Very occasionally I will check back in, especially when chased from other dial stops. The Mountain is now my fourth choice and I'm actively looking for something to knock it lower. Still get nervous when I do choose it. The risk of unnecessary Fleetwood Mac exposure is too great.

Then again, credit-where-due, on my most recent try the other morning, they played "Mandolin Wind" from Rod Stewart's Every Picture Tells a Story album. You never hear that anymore. And they have played the epic, near-literary, young-man-sets-out-into-the-world saga ("Down in Rome I wasn't gettin' me none...of the things that keep a young man alive.") title cut from that album, which also has the horrifically over-played "Maggie May." Then right after "Mandolin Wind" they played "Where to Now St Peter" from Tumbleweed Connection, song-for-song Elton John's best album, with Bernie Taupin at the height of his lyrical powers. That album gets, shamefully, nearly ZERO play on the more mainstream stations. Why?

But that dial-in I was as likely to hear Johnnie Cougar or Stevie Nicks. I would have immediately jumped, probably to Rock 107, the local "Home of Rock and Roll" standard Classic Crock format.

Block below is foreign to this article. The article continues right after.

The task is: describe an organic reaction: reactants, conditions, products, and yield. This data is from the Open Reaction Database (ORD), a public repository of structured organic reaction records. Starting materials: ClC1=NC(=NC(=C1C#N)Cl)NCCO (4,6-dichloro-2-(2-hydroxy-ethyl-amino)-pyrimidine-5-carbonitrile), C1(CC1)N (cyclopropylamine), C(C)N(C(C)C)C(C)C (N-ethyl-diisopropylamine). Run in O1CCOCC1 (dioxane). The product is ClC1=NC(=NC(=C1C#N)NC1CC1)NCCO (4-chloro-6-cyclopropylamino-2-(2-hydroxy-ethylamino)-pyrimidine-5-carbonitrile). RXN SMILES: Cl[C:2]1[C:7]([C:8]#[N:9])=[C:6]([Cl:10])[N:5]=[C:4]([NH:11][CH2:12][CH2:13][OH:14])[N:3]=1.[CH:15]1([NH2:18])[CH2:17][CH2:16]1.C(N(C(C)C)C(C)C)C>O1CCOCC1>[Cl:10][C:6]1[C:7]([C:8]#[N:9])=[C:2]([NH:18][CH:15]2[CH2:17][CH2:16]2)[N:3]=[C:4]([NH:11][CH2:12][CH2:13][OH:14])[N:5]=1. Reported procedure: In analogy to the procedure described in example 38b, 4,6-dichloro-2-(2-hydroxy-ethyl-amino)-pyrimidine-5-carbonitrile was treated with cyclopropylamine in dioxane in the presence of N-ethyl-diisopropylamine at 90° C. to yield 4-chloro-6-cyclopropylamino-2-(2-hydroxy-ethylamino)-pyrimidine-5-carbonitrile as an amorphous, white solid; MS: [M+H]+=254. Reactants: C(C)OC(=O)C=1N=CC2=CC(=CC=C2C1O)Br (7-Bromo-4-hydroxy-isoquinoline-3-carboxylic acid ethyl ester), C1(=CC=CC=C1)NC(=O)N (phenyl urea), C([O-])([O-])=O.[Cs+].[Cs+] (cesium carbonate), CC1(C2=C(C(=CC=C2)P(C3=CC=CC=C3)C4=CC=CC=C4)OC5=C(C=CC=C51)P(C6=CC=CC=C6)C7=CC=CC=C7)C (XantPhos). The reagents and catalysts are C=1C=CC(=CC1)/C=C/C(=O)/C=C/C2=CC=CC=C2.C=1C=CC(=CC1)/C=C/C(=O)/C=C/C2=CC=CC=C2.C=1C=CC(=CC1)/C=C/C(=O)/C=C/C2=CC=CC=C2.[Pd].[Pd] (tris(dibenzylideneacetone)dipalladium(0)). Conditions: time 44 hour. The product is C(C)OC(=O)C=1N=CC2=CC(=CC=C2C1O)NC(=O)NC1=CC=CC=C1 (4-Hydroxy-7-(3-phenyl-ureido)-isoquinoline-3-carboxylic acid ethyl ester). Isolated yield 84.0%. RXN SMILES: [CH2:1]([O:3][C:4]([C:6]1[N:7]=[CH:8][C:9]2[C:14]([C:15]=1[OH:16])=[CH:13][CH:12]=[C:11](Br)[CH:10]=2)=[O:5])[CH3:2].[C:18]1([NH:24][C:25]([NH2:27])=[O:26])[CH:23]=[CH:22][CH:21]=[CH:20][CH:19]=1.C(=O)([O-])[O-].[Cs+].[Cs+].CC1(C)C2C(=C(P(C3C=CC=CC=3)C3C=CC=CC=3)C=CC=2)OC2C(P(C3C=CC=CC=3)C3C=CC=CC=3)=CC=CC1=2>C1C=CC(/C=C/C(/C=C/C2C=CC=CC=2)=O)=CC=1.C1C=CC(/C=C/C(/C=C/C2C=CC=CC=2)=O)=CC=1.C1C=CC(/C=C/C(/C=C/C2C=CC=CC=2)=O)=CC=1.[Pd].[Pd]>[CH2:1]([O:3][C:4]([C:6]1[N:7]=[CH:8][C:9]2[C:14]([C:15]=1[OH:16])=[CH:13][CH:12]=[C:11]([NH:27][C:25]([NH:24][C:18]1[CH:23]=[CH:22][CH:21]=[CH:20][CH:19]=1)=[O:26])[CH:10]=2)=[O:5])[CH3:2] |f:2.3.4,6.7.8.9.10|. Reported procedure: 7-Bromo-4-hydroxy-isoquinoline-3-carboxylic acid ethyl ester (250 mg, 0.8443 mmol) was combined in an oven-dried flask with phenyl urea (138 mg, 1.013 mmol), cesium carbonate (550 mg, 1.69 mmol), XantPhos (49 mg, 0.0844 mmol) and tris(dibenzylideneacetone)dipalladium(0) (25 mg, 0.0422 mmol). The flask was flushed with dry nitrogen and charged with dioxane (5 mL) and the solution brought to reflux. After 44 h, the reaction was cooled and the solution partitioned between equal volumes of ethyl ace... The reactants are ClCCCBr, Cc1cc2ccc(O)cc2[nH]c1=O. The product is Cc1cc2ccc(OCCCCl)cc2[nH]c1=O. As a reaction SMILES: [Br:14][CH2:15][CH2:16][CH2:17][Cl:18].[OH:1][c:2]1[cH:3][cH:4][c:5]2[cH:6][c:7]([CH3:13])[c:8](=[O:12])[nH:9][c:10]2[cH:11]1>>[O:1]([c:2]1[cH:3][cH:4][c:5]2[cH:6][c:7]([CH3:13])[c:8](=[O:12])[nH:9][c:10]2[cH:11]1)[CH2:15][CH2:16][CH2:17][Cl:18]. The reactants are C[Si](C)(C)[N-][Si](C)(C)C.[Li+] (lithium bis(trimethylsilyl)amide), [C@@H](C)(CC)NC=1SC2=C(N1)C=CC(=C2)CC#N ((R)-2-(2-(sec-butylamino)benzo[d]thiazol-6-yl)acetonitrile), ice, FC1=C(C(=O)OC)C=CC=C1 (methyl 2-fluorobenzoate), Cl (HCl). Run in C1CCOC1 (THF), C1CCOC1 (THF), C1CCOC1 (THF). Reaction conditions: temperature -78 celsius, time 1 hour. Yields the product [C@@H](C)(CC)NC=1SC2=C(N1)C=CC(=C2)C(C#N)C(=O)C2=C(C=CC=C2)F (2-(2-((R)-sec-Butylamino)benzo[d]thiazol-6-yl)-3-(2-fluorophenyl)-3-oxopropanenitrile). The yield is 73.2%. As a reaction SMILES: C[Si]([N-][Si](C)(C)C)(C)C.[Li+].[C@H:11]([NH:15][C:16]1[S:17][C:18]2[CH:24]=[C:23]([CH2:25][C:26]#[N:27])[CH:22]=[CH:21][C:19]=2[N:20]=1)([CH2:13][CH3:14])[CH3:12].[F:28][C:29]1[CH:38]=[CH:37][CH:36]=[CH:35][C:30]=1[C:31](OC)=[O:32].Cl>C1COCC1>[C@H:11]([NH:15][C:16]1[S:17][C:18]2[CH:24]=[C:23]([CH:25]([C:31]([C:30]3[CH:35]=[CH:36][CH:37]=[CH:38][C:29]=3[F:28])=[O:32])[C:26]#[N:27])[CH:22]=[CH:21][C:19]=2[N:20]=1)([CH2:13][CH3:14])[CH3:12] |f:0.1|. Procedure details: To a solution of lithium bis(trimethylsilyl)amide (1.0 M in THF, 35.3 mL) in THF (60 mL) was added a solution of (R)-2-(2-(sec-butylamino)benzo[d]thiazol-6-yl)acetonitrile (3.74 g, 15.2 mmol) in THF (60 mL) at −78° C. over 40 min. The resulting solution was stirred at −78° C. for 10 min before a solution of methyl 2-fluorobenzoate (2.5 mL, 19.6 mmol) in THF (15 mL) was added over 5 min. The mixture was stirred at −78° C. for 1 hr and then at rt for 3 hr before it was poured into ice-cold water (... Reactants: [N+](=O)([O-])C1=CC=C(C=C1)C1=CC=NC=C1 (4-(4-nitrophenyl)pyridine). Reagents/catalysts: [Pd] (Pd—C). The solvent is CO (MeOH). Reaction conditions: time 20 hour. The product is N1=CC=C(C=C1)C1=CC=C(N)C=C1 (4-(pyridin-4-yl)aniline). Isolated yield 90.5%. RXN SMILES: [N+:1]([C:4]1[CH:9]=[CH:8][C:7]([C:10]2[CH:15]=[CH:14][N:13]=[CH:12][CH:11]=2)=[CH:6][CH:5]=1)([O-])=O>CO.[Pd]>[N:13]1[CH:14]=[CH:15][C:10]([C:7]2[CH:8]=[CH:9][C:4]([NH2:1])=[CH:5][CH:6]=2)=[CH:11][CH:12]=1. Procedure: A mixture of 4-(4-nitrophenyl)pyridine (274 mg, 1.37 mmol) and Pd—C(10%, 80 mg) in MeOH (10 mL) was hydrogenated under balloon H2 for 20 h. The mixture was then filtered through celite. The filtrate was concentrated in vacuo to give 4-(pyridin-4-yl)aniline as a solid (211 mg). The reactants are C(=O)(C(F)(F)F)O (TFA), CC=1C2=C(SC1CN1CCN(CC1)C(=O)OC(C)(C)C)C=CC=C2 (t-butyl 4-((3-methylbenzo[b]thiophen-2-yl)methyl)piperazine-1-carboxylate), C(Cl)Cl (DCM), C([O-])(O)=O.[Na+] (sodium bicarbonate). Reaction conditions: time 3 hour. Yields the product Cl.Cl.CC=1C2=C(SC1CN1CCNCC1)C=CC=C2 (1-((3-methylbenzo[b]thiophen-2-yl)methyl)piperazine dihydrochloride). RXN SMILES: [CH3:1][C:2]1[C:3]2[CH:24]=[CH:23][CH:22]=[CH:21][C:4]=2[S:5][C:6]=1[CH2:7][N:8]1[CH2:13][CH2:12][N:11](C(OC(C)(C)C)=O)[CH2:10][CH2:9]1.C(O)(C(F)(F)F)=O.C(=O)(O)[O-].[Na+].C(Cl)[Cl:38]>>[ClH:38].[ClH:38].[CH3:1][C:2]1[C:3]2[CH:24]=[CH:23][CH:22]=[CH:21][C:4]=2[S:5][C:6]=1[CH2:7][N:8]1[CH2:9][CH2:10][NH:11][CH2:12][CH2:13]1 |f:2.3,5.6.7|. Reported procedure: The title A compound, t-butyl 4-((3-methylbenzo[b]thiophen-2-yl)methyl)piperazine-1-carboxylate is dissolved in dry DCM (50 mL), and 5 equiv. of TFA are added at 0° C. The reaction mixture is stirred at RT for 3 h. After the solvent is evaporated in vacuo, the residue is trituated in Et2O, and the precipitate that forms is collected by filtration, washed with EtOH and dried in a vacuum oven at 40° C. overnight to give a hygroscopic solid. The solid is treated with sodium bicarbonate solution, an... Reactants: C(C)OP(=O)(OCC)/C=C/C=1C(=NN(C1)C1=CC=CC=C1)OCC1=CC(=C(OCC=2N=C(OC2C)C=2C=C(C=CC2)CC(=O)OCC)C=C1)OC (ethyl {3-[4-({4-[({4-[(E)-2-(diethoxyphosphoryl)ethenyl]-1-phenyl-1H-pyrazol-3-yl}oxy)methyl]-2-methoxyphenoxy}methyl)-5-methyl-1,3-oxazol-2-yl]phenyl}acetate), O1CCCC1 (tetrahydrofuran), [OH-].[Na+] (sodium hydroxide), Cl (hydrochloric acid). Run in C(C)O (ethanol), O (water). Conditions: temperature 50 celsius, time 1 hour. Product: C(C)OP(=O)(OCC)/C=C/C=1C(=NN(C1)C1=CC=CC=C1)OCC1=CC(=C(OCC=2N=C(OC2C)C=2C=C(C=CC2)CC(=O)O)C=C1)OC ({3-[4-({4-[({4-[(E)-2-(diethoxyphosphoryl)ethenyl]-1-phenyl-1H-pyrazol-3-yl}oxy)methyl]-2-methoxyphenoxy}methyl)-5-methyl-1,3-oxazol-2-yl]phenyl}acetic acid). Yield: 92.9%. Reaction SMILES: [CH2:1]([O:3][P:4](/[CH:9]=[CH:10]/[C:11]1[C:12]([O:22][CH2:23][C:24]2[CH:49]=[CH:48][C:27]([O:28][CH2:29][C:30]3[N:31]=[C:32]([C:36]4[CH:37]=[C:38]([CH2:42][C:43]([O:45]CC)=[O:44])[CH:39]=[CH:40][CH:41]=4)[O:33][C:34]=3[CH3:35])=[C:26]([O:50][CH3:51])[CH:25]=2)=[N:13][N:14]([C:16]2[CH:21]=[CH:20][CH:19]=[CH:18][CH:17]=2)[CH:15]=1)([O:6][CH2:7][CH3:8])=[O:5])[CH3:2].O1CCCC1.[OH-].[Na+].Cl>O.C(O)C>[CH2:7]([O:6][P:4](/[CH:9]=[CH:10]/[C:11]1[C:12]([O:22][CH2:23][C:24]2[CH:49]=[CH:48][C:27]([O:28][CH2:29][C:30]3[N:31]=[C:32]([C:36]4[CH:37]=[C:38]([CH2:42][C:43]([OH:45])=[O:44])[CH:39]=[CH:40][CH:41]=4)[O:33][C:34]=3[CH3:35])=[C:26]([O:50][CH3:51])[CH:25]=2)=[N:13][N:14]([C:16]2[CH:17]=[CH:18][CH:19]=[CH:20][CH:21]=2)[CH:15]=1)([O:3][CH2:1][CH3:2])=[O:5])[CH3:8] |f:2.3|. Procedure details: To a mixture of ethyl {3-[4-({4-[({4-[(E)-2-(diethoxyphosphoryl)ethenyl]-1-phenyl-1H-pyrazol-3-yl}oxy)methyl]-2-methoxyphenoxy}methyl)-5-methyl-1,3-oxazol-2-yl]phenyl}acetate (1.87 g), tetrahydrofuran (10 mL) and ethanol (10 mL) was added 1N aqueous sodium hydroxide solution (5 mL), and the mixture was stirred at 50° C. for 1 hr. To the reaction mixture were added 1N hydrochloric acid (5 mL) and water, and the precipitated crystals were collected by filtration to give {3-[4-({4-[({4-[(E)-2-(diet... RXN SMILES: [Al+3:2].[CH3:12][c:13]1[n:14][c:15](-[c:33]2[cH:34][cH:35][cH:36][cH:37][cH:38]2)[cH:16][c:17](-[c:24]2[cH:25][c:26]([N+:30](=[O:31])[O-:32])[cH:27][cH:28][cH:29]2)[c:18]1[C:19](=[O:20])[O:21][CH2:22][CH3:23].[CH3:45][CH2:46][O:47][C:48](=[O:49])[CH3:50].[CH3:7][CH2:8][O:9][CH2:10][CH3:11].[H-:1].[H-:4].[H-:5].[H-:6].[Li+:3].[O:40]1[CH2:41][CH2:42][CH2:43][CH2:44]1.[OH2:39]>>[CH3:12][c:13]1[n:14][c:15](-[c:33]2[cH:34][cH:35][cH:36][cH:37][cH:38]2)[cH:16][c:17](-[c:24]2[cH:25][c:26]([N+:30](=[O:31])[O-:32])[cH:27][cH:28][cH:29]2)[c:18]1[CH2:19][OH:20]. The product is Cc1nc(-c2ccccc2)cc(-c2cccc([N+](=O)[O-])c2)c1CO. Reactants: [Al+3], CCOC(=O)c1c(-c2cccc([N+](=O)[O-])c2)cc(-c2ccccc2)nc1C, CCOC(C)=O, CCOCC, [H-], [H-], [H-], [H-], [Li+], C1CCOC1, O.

Or another possibility now is a jump to the local crooner station -- the existence of which indicates a profitable market niche of radio-listening pensioners here in coal country -- where Sinatra and Nat King Cole and the like hold forth. Yes, the former is overplayed and the latter under, but at least here you'll hear some actual musicianship in the big band swing that backs them all up.

Big band swing -- the heavy metal of its day -- will emerge in some future time, we predict, as the most enduring and the ethnically agnostic (and thus, unifying) of American art forms. It came back briefly a few years ago and will likely again. (Question: Are Gap commercials part of the culture, or merely reflective of it?) Also on WNAK, beaming to you from the media mecca of Nanticoke, PA, Saturday night is actually "JukeBox Saturday Night," a time- warp back to the '40s, when the media could really get behind a war against fascism.

But there is a downside to this too. Listening to this station there is the distinct hazard of hearing Barbra Streisand -- the most "overappreciated" talent of our time -- screech something at you. Or that skin cancer commercial they play is a sure dial-spinner. Streisand...skin cancer...two facets of the same cosmic phenomenon somehow.

Then again, though, stick with WNAK and you'll find it's the only station around where you'll hear Dinah Washington, a saintly and near forgotten talent who, if a comparison is possible at all, makes Streisand sound like a sick cat.